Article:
Friday, June 13, 2008

Frugal Tips for the Day

Did you know: ...?

~ When you brush your teeth, you really don't need a 1" strip of toothpaste down your toothbrush. Just a dab of toothpaste gives you plenty of lather.

~ When the shampoo bottle says "lather all over your hair, rinse, and repeat" you really don't need to repeat ...and if you have long hair you really don't need to use shampoo on all your hair - just the area near your scalp. The shampoo that finds its way down your hair as you scrub and rinse will be plenty to clean the rest of you hair.

~ For most recipes (pudding excluded) you can replace half the milk with water, and not even tell the difference.

~ A little laundry detergent goes a long way. Most loads of laundry will get by just fine with about 2/3 of the amount the package recommends.

~ For those who don't use a dishwasher; ...the dishpan doesn't need to be full of water.

~ Most Americans could survive nicely on much less food than they eat. A woman once asked my mother how she manages to feed eight people. I almost laughed when I saw Mom's face. I guess she hadn't thought much about it before. (Amazing how hard it is to have a "big" family, huh? You can tell the worries just consume the mothers, right?) Mom finally replied "Well, I just make a meal, and tell them that when the food is gone, it's gone." We can't eat it if she didn't buy it!
(Just for the record, all of us are VERY far from starving!)

~ You don't need to use all hot water when you take a shower. Water must be at the boiling point to kill germs anyway, and since you aren't going to reach that temperature, why not use as much cold water as you can stand? (Great way to cool down on a summer day, too!)

~ Studies show that when people are asked to test a product without being told its brand, they almost always can't tell the difference between generic and name brands. Why not save your brand-buying for when it really makes a difference?

It almost seems as if the advertising community is waging war on us, doesn't it? We really don't need much of the stuff we buy, and what we do need, we often don't need as much of.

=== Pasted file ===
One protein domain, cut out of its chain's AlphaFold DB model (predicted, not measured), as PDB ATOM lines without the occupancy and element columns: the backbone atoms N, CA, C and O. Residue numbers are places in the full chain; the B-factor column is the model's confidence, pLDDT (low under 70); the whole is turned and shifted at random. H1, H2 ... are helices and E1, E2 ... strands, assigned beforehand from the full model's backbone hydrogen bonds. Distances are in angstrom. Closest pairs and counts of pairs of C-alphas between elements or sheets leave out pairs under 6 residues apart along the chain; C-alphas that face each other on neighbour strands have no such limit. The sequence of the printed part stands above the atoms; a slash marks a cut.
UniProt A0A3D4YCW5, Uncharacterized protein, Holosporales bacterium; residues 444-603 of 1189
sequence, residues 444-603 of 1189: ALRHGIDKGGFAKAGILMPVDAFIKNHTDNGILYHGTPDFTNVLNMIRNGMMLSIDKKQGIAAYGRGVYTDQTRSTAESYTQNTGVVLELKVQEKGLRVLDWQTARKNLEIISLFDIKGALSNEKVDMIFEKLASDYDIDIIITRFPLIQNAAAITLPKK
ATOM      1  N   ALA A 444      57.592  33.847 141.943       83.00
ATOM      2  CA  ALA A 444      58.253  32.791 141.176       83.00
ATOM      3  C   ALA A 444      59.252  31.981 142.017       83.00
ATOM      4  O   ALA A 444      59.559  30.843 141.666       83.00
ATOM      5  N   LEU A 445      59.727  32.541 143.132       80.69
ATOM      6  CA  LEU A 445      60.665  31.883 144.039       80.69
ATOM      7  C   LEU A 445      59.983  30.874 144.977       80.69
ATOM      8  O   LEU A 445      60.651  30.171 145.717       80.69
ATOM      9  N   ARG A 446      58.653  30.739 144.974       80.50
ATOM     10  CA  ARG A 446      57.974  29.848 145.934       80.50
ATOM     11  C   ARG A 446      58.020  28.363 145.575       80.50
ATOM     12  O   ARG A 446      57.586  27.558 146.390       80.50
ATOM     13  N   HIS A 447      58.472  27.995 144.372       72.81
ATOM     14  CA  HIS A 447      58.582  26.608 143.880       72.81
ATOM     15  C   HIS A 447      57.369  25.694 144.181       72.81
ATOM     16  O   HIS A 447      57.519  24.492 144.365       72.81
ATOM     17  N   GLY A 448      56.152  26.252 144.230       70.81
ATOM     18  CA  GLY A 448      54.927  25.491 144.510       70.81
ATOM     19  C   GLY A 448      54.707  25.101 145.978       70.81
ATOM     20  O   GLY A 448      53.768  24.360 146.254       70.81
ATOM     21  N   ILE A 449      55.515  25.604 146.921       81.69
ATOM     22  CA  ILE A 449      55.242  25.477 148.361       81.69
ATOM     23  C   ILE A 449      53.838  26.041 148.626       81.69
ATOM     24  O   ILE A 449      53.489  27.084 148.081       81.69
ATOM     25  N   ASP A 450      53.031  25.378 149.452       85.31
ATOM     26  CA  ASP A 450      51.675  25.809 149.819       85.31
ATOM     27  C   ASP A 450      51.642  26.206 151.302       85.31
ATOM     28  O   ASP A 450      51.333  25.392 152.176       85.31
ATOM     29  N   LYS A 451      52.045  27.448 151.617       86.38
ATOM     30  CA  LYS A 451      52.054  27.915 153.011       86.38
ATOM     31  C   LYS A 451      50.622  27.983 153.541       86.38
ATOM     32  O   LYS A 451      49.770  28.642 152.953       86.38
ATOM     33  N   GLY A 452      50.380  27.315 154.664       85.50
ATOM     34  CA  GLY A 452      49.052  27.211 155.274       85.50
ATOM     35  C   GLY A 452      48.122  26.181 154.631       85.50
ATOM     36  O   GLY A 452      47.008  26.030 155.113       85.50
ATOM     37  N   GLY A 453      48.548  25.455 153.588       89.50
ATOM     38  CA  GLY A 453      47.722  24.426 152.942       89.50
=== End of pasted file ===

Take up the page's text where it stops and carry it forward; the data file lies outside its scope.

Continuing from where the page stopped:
I guess I'd better put a disclaimer in here and mention that I'm no expert (as if you couldn't tell!). I just was sitting here, thinking of different ways our family has found to save money. A little here and a little there can add up. As Dad said the other day, some folks are interested in "frugal living," almost like a fad, but they aren't motivated enough to make it work. If they want to, they can still afford to live wastefully. Having a "big" family - which means more costs - gives us motivation to really find ways that work, and stick with them.

Just one more great reason to love "large" families!


Anonymous said...

8 people is not a large family.

Sarah said...

Sounds like life in my family growing up. I'm one of eight children and we were always doing little things here and there to help with keeping costs down. The hot water sure adds up in a big family too...we could never all take showers at the same time of day or we would be using ice cold water!

Mom2fur said...

A lot of brand merchandise comes from the same source as generic. My husband is a safety consultant for an insurance company. Once he went to a site where they package cake mix. Guess what? The same cake mix that went into the store brand went into Duncan Hines!
I'm always willing to give generic or a store brand a try. Sometimes, I go back to brand names--I've yet to find a decent generic storage bag. Sometimes, I can't tell the difference. After all, last time I looked sugar was sugar--so why should I pay for Domino?

Amber said...

Dear anonymous,
I know. Though it's really all relative, I don't consider eight people a large family either - that's why I put "large" and "big" in quotation marks. I know of lots of families who are larger than us; 7 children, 9 children, 14 children, 15 children, and even 17 children. But compared to families that live under China's "one child" rule, and looking at the fact that the average American family has 2.5 children (don't ask me how you can have .5 children!) :) then I guess we MIGHT be considered large.... all in how you look at it, I suppose.


Tracy-Jayne said...

In South Africa (where I live), anything more than 2 children is considered a 'big' family! We have 2 girls and when I've commented that I'd like another 2 children, people respond as if I ought to be admitted to a mental institution!

People have this notion that having children is too expensive. My husband and I have never really understood this thinking because its all about attitude. Our girls don't wear fancy clothing but between bargain shopping, my sewing machine, knitting needles and the generosity of loving family and friends, they always have more than enough to fill their closet and look good. We don't eat fancy food but are never hungry and enjoy tasty food every single day, and even though expensive private schooling is considered a necessity these days, we're giving our girls a wonderful, taylor-made education at home for a fraction of the cost.

Perception is everything! Thank you for sharing some of your frugal insights with us - I enjoyed reading the article!

Sarah Jane Meister said...

Great tips! I am from a medium size family (relatively) of 7 people. . .and my mom got the same questions your mom does! She still manages to feed the 6 people still at home on less per month than I spend for 4 of us here (and 2 of us are wee ones). I admire her frugality and am learning to save more here and there. You are SO right about the generic v. name brands. There is almost always no difference in the product. Actually, sometimes I find the generic product is BETTER than the name brand! :)